icon bookmark-bicon bookmarkicon cameraicon checkicon chevron downicon chevron lefticon chevron righticon chevron upicon closeicon v-compressicon downloadicon editicon v-expandicon fbicon fileicon filtericon flag ruicon full chevron downicon full chevron lefticon full chevron righticon full chevron upicon gpicon insicon mailicon moveicon-musicicon mutedicon nomutedicon okicon v-pauseicon v-playicon searchicon shareicon sign inicon sign upicon stepbackicon stepforicon swipe downicon tagicon tagsicon tgicon trashicon twicon vkicon yticon wticon fm
11 Feb, 2013 07:32

Dozens injured, roofs ripped off homes, as tornado tears through Mississippi, Alabama

Authorities are assessing the damage caused by a series of tornados which ripped through the US state of Mississippi on Sunday. The powerful twisters left dozens of people wounded and destroyed hundreds of homes.

The weather service counted three separate twisters throughout the state.A tornado believed to be at least a mile wide hit the city of Hattiesburg, along with its university campus. The university released a statement stating that no one had been hurt. Ten people were injured in neighboring Forrest County, while three others were injured in Marion County. No deaths were reported. In the nearby town of Petal, the storm destroyed over 100 homes, with people sustaining only minor injuries.Mississippi Governor Phil Bryant declared a state of emergency in all seven counties hit by severe weather and power outages. As local residents aim to clean up the wreckage the tornadoes left behind, the weather forecast looks to be anything but ideal. "The bad thing is, it keeps raining," Mississippi Emergency Management spokesman Greg Flynn told Reuters. "It's supposed to rain all day today and then all day tomorrow.""We've already had flash-flooding issues and the creeks and the streams are all overtopped. It's just going to make things a lot more difficult in the recovery process."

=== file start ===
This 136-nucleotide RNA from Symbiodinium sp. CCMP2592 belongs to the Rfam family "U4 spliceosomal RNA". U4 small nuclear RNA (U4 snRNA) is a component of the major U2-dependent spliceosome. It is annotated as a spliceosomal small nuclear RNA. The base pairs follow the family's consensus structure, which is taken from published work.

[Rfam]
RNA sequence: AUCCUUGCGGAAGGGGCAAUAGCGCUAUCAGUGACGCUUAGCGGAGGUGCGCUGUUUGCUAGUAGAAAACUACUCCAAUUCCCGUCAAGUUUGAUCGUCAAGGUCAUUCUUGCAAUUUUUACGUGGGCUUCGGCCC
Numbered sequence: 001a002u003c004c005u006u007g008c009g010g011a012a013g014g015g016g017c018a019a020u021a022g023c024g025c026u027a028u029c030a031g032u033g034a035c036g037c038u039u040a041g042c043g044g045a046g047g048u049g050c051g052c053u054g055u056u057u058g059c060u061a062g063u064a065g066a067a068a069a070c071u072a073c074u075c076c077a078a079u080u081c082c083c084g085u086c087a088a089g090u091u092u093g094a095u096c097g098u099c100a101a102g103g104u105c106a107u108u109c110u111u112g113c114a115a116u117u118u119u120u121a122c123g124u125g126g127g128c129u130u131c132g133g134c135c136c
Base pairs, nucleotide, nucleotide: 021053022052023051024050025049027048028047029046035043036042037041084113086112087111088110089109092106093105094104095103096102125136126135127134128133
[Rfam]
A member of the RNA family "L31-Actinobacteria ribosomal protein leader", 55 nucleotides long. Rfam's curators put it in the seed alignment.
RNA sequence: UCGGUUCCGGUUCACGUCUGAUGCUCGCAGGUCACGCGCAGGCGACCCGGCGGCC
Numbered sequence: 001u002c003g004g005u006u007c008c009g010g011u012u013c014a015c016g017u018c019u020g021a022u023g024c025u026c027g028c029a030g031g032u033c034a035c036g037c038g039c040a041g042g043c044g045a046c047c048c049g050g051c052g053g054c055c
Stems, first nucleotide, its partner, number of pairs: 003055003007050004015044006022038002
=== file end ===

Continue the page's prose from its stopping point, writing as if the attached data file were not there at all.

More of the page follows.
In the neighboring state of Alabama, authorities indicated that a series of seven tornadoes hit, including one that damaged 46 homes in Clark County.However, emergency officials pointed out to AP that on the whole, the injuries weren’t really serious, with most of the people “walking wounded.”The disaster follows a massive blizzard that killed at least nine people in the American northeast, leaving hundreds of homes destroyed. Authorities declared an emergency in five states.